I didn't sleep. It could have been the "sandwhich bed" I shared with Max while frequently checking for openings in our mosquito net after a 108 F day. But it could have been just nerves too.
I dressed in my teacher-finest and called the kind soul who had offered to drive me to my interview.
"Be there in five minutes!" she said. Now, I've been in the country just long enough to know a few things about that phrase:
1. Five minutes = 15 minutes
2. Five minutes = 45 minutes
3. Five minutes = sometime in the next three hours
This time, option two was the winner. I had already sweat through my shirt by then. Not a good sign, I thought. Turns out, there was some crazy traffic in the city as most vehicle-wielding locals were protesting the sky-high gas prices (despite the government's contract with Venezuelan oil). We arrived just in time to wait for my interviewer to finish her lunch. I sat, uncomfortably hot, but poised with my super mask of confidence (one of the few things I excel in--conjuring up a sense of false confidence). "Five minutes" later, Younger-Than-Me-Interviewer-Lady asked me to step into her office. A step was, quite literally, all I could take. 'Twas a closet with a filing cabinet. It went downhill from there, but not how you think.
I must have used too much avocado conditioner because Interviewer-Lady thought I was the bees knees.
"Oh my. A Masters in Teaching. We've never had a teacher with a masters degree before."
Oh. Oh my. I was ready to leave then. Not to say that this extra piece of paper I have entitles me to something more than all the other teachers there have, but I was given the distinct feeling that I would be working non-stop. In a way that didn't allow me to explore and do what I've come to do. And it didn't stop there. I was offered my choice of positions: 6-8 year olds or 12-14 year olds teaching English, Social Studies & Science.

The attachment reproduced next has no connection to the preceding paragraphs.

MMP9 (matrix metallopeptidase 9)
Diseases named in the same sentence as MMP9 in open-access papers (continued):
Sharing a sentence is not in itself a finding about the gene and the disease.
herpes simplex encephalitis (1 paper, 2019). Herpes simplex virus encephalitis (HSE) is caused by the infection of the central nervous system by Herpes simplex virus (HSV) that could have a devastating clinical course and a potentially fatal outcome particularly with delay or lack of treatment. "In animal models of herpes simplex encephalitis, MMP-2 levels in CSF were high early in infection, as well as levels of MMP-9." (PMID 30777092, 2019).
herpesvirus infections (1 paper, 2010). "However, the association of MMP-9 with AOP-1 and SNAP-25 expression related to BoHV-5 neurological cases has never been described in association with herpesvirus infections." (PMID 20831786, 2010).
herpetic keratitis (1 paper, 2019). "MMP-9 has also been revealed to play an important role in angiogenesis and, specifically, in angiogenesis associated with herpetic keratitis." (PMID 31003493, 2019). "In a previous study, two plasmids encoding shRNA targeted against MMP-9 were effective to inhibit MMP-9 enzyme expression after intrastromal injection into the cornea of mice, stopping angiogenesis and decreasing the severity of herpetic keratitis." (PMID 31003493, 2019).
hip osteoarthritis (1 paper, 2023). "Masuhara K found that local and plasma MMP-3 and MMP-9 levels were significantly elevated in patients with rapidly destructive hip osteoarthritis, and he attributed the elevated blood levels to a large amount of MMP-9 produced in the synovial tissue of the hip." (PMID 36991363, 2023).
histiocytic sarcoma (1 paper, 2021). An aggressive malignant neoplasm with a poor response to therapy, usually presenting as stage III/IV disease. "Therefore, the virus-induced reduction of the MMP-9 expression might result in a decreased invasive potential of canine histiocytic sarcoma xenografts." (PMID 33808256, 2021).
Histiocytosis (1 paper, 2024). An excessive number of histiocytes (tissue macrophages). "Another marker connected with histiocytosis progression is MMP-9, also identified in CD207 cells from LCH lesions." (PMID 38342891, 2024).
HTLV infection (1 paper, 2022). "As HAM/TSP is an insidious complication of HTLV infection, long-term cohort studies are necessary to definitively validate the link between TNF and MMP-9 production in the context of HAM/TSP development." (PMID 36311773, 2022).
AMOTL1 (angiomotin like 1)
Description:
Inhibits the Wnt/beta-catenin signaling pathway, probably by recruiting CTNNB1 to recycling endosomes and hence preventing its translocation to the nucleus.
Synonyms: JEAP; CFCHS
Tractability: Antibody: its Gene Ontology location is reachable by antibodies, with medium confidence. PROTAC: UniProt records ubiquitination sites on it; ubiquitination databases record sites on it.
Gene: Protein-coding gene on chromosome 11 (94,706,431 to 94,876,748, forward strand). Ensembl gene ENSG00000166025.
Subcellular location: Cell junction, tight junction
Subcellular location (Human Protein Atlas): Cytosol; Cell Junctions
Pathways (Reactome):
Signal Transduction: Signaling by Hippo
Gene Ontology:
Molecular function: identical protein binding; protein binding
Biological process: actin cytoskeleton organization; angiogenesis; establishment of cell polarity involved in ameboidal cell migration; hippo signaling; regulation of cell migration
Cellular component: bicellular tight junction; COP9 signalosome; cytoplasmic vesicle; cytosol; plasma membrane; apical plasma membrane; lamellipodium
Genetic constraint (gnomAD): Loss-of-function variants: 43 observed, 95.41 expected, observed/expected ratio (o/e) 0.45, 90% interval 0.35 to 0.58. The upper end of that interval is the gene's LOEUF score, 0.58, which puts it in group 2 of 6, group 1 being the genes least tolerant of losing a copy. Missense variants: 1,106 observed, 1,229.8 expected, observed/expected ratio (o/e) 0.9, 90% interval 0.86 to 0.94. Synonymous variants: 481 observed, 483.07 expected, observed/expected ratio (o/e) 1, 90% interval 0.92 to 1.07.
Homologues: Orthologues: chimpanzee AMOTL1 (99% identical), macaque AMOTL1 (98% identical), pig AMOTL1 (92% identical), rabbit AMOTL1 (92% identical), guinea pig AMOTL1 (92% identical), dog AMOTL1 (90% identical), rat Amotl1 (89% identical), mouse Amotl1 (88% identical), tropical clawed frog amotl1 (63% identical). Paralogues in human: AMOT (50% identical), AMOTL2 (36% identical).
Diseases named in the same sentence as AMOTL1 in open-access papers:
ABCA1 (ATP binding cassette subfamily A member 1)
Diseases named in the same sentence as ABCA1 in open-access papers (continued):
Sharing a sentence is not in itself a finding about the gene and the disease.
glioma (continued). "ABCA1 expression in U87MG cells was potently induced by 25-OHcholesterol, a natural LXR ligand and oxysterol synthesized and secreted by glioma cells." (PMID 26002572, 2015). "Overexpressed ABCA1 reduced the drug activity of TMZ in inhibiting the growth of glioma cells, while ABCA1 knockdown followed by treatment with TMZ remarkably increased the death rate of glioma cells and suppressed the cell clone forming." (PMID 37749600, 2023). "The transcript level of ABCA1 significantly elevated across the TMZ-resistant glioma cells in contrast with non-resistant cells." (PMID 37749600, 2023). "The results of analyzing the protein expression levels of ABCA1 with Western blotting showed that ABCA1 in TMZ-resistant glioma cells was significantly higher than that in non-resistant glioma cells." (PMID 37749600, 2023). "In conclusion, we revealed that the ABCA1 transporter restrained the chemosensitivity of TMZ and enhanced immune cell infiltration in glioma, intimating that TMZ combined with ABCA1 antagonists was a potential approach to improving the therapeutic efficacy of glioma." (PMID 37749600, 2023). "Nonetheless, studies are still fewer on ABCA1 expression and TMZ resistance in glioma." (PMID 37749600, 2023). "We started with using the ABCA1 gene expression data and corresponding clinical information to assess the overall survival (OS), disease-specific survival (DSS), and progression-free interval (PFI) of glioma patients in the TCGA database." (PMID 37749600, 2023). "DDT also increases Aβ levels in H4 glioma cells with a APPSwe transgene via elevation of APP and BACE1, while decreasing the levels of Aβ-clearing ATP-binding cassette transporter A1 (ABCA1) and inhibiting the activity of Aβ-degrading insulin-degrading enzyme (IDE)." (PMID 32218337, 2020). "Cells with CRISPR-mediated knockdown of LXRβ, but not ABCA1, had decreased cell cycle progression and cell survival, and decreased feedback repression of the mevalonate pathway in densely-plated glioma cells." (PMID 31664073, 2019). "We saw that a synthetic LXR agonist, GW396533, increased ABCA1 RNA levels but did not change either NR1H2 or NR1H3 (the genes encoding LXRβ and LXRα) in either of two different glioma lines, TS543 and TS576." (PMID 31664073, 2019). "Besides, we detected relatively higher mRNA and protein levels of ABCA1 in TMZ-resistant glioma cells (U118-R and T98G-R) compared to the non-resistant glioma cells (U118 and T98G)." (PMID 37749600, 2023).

If you're with me so far, then, we have: "work like a dog" and "teach ages and subjects you've never taught before." Alrighty. It gets better.
Then she told me about my salary. $400. Four-hundred dollars. Did I mention that is about how much our monthly rent will be?
"A month?" I asked. Clarifying questions are our friends.
"Yes, and one of the great things about this school is class ends at 2 pm so you can head to a second job. Well, thats what most of the teachers here do anyway," she chirped. "We also offer some benefits."
I raised my eyebrow. Sometimes benefits can make all the difference.
"If you send your children here, they can come for half the regular tuition." Huh.
I had prepared extensively before leaving. I knew my salary would be drastically different than it has been. But if we're going to be able to stay in this country for any kind of time, I have to make at least double what Interviewer-Lady offered. I smiled politely, planning when I would head to the University with my CV--an option that several had mentioned to me, but I hadn't felt the gumption to do until now. Apparently, these little slips of paper with fancy words like "Masters" are pretty important here. In the States, I had to have one to get and keep my job.
I managed to get out of there in under two hours, but not until I had written an essay on a topic of choice and been "assessed" by the head of their English department (who happened to be an English language learner herself). God bless hard-working Dominicans.